Under Section 9 of the Federal Arbitration Act, a court must confirm an arbitration award when a timely request is made unless there is a basis to vacate or modify the award. But a court has no ability to confirm an arbitration award unless the award is considered a “final” award. The law in virtually all circuits requires the award to be final and that the panel has completed its determination of every issue relative to the matters put before it for adjudication.
In a recent case, an arbitration panel issued a Partial Final Award on the affirmative claims, saving a determination on counterclaims for phase II, but the court declined to confirm.
In Standard Security Life Insurance Co. of N.Y. v. FCE Benefit Administrators, Inc., No. 19 CV 64, 2019 U.S. Dist. LEXIS 40231 (N.D. Ill. Mar. 13, 2019), the court was asked to confirm an arbitration award against a benefits administrator under an administrative services agreement with an arbitration clause. The arbitration panel bifurcated the hearing between the affirmative claims for breach of contract and the benefits administrator’s counterclaims (as amended) against the insurance carrier. The Phase I hearing took place and proposed awards were submitted. Both sides submitted a proposed award titled “Partial Final Award.” The issued Partial Final Award – Phase I noted that a full hearing was held on Phase I and found for the insurance company against the benefits administrator and denied all other claims of relief by the parties. Nevertheless, the hearing on Phase II, on the counterclaims, was scheduled for a later date.
The insurance company petitioned to confirm the Partial Final Award and the benefits administrator argued that confirmation was premature. In deciding that confirmation was premature, the court noted that a jurisdictional question about whether an award can be confirmed or challenged may be raised. Here, even though the panel used by word “final” in the title of the award, it also used the term “partial.” Thus, the court found the award incomplete because it left unresolved significant portions of the parties’ dispute; the benefits administrator’s counterclaims. The arbitrators, held the court, were not done with the case when they rendered the Phase I award, so the panel’s assignment was not yet complete.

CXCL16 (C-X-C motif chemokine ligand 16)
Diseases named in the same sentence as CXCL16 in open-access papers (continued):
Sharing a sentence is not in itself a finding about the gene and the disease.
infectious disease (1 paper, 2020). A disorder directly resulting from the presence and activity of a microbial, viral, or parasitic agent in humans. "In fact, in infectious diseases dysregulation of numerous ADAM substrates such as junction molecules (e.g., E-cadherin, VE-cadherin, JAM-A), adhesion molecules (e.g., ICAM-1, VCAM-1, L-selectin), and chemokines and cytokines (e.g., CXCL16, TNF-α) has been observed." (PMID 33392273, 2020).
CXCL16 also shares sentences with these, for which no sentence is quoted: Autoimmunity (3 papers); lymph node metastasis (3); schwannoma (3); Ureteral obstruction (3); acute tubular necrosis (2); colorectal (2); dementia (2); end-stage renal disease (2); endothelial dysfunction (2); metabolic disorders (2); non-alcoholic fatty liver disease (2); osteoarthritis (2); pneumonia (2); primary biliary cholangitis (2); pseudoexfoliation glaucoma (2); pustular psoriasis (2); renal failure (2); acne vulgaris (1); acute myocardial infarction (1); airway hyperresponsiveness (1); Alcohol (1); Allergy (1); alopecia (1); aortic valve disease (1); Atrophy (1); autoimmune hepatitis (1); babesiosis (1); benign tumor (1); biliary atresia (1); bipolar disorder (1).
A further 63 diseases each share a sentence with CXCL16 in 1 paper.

Because this is a jurisdictional issue, the court determined that the proceeding was not ripe for adjudication and dismissed the action without prejudice for lack of subject matter jurisdiction. The court stated that the parties may seek reinstatement of the case, if they wish, when the arbitration has concluded.
There have been interim and partial awards confirmed where the subject matter of those issues were fully and finally adjudicated and there was nothing left for the panel to do on those issues. Here, the court felt otherwise because the counterclaims could affect the affirmative award on the breach of contract claims.